On May 17, 2006, Beyda appeared before the Board; however, because the Board lacked a quorum, the application was adjourned to the next regularly scheduled meeting, June 21, 2006. The Board announced the adjournment and did not require that Beyda send new notices. On June 21, 2006, Beyda again appeared before the Board. At Beyda's request, the Board announced that the application would be carried to its July 21 meeting.

On July 11, 2006, Beyda's attorney wrote a letter to the Board confirming the Board's consent to continue the application to the August 16, 2006 meeting. The Board did not request Beyda to give further notice, and, none was given. When the application was not heard on July 21, the Board failed to announce that it was adjourned to the August meeting.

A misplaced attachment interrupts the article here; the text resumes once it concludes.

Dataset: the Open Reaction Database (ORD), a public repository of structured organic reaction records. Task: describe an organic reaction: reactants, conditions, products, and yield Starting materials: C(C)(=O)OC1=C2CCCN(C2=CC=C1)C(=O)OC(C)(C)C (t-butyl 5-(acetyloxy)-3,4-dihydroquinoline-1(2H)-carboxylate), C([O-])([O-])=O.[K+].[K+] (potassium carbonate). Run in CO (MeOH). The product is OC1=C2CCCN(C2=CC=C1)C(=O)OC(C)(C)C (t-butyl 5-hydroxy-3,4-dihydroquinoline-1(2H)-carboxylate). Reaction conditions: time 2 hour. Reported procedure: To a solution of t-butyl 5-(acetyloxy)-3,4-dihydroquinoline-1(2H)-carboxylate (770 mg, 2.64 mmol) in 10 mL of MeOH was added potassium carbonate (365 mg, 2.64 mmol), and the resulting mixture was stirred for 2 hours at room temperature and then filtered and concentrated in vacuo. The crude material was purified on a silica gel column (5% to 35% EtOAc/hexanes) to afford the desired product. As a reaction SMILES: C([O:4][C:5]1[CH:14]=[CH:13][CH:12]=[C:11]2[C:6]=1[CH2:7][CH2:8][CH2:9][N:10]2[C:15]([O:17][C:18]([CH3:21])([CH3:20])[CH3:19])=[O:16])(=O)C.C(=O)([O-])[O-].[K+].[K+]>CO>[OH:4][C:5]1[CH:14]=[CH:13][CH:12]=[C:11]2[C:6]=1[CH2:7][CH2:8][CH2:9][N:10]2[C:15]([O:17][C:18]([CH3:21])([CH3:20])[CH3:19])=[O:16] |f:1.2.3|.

When the Board heard the application on August 16, 2006, the Board's attorney instructed the Board that it was a new application, and the Board should not consider the testimony from the 2005 meeting because some members of the Board were not present at that meeting.

The first issue at the meeting was whether Beyda required a use variance. Carlidge explained Beyda's proposal to construct a pool and enhance the use of that pool by converting a portion of the existing two-car garage to a pool house. The proposed pool house consisted of a full bathroom, a counter space with sink, and a refrigerator. Higgins testified that from a planning perspective, Beyda's proposed use of the existing garage as a recreational pool house is "customarily, habitually or reasonably associated with the principal use of the property." He explained that the proposed accessory use was not solely a function of the swimming pool use, but was designed to accommodate the overall recreational use of the property.